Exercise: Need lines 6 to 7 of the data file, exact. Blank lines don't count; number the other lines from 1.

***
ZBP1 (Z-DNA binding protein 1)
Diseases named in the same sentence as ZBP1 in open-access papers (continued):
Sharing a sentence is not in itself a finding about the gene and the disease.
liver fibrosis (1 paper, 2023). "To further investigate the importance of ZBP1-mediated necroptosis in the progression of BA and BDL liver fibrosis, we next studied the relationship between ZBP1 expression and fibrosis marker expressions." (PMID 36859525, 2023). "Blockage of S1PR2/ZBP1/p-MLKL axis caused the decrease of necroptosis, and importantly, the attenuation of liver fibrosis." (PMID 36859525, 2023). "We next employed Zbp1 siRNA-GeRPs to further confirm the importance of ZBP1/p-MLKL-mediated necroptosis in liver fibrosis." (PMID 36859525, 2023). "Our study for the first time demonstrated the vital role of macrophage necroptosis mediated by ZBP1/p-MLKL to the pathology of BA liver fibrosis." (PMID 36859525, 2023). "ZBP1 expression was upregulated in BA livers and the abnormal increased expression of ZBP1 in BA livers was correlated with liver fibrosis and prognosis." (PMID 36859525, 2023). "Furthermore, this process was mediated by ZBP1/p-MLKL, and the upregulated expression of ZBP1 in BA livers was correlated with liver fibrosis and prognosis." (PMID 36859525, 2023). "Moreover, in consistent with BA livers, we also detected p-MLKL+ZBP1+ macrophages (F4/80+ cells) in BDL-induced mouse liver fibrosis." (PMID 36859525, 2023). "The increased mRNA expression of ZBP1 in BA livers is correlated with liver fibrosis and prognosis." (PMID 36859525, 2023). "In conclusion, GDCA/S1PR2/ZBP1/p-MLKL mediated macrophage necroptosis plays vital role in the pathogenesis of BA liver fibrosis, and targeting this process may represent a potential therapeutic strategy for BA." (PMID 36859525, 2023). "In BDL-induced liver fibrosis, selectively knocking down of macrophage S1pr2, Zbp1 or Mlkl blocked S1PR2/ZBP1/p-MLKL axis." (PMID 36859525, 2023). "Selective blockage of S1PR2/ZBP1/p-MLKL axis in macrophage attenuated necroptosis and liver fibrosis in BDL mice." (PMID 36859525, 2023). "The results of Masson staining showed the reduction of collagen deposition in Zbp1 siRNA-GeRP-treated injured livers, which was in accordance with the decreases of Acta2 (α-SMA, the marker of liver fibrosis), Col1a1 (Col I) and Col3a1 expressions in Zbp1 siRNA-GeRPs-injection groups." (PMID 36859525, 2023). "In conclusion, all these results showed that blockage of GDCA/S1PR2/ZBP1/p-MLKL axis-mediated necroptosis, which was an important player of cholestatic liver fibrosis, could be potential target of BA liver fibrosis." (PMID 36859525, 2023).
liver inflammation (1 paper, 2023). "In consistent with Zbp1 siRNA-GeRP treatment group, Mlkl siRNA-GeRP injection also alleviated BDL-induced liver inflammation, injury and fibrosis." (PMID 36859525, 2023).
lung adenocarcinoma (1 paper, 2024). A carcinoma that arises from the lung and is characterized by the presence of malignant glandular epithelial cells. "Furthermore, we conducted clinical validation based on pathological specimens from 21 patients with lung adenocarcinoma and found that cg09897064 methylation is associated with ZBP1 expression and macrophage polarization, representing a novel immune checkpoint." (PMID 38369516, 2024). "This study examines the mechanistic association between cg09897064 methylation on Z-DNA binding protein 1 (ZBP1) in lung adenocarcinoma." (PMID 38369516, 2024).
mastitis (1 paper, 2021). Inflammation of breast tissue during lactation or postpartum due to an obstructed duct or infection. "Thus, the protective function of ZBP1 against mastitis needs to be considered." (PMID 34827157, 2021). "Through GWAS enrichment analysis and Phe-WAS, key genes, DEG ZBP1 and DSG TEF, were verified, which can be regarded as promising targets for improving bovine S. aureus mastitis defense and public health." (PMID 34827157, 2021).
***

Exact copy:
lung adenocarcinoma (1 paper, 2024). A carcinoma that arises from the lung and is characterized by the presence of malignant glandular epithelial cells. "Furthermore, we conducted clinical validation based on pathological specimens from 21 patients with lung adenocarcinoma and found that cg09897064 methylation is associated with ZBP1 expression and macrophage polarization, representing a novel immune checkpoint." (PMID 38369516, 2024). "This study examines the mechanistic association between cg09897064 methylation on Z-DNA binding protein 1 (ZBP1) in lung adenocarcinoma." (PMID 38369516, 2024).
mastitis (1 paper, 2021). Inflammation of breast tissue during lactation or postpartum due to an obstructed duct or infection. "Thus, the protective function of ZBP1 against mastitis needs to be considered." (PMID 34827157, 2021). "Through GWAS enrichment analysis and Phe-WAS, key genes, DEG ZBP1 and DSG TEF, were verified, which can be regarded as promising targets for improving bovine S. aureus mastitis defense and public health." (PMID 34827157, 2021).